Aramaic -

( aer-ah-MAE-ic )

Aramaic, the lanuage originally spoken in Northern Syria and Mesopotamia by the Aramaeans, is part of the Northwest Semitic group of languages. Eventually, from India to Egypt, Aramaic became the language that people of different languages used to communicate, similar to the role English plays today. Aramaic can be broken down into five phases or periods: Old Aramaic (925 to 700 B.C.E.), Official Aramaic (700 to 300 B.C.E.), Middle Aramaic (300 B.C.E. to 200 C.E.), Late Aramaic (200-700), and Modern Aramaic (700-present). Strongly influenced by Kurdish, Turkish, and Arabic, Aramaic is till spoken in some isolated villages in Syria. Biblical Aramaic, or Chaldaic, was a late form of Official Aramic and was important because it was used in the writing of certain passages of original Old Testament texts. The fact that writings such as the Dead Sea Scrolls were written in Aramaic should be expected since Aramaic supplanted Hebrew as the common tongue in Palestine around 500 B.C.E.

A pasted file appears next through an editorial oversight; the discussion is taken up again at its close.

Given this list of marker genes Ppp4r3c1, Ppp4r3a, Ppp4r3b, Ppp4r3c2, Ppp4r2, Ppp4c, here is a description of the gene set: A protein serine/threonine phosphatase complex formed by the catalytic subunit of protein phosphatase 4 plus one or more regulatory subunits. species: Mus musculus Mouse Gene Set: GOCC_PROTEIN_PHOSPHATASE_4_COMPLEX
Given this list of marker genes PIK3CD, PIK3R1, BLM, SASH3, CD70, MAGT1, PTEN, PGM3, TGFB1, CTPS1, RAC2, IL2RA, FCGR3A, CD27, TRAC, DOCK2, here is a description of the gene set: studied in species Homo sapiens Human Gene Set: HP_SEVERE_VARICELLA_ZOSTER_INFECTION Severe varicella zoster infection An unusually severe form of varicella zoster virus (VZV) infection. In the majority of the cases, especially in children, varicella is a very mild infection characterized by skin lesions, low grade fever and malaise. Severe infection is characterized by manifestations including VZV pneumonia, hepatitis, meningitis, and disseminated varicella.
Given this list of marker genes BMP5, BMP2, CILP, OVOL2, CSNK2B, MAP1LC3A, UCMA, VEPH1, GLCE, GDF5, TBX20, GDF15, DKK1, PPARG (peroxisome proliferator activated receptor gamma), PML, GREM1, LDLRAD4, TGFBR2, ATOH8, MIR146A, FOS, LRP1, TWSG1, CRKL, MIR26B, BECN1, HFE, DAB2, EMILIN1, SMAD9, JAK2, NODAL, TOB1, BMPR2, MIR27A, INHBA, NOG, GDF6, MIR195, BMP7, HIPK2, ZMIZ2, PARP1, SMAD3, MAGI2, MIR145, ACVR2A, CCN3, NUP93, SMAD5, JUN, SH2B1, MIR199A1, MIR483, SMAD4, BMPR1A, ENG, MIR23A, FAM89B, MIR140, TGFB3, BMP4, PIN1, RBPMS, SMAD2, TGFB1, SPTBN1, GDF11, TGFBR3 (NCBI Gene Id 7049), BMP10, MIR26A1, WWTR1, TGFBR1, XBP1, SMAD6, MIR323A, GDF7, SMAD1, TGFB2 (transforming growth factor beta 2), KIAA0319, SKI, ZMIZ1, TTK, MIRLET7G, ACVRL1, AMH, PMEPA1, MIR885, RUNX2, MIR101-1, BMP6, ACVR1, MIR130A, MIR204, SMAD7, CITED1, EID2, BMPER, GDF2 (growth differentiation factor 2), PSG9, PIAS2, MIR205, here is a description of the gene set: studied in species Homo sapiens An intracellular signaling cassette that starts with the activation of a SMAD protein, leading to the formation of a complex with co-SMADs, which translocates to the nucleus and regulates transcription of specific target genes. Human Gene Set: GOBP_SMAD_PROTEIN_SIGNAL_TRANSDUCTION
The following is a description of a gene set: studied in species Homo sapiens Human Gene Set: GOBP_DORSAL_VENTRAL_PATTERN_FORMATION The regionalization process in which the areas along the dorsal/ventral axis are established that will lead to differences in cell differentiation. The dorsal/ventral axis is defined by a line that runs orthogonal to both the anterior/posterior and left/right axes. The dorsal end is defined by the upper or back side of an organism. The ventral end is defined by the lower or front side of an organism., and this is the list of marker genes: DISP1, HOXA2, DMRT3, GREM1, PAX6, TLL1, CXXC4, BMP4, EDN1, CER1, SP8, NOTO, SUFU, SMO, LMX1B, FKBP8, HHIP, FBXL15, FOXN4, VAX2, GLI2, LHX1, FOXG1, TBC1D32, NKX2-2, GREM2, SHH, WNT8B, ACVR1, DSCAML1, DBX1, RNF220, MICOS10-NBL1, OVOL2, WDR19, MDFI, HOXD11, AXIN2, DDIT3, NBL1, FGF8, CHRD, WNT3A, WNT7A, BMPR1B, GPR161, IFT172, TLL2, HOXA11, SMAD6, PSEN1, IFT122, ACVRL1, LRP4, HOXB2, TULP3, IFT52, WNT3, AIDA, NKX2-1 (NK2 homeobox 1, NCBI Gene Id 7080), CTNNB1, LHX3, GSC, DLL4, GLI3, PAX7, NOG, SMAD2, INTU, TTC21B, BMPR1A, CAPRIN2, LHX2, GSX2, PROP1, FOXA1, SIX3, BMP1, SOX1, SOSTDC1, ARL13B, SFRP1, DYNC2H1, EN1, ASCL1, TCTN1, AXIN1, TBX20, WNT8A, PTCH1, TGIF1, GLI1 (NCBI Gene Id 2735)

John Vadaparampil

Spring Semester 1995
The Department of Theology
The University of Notre Dame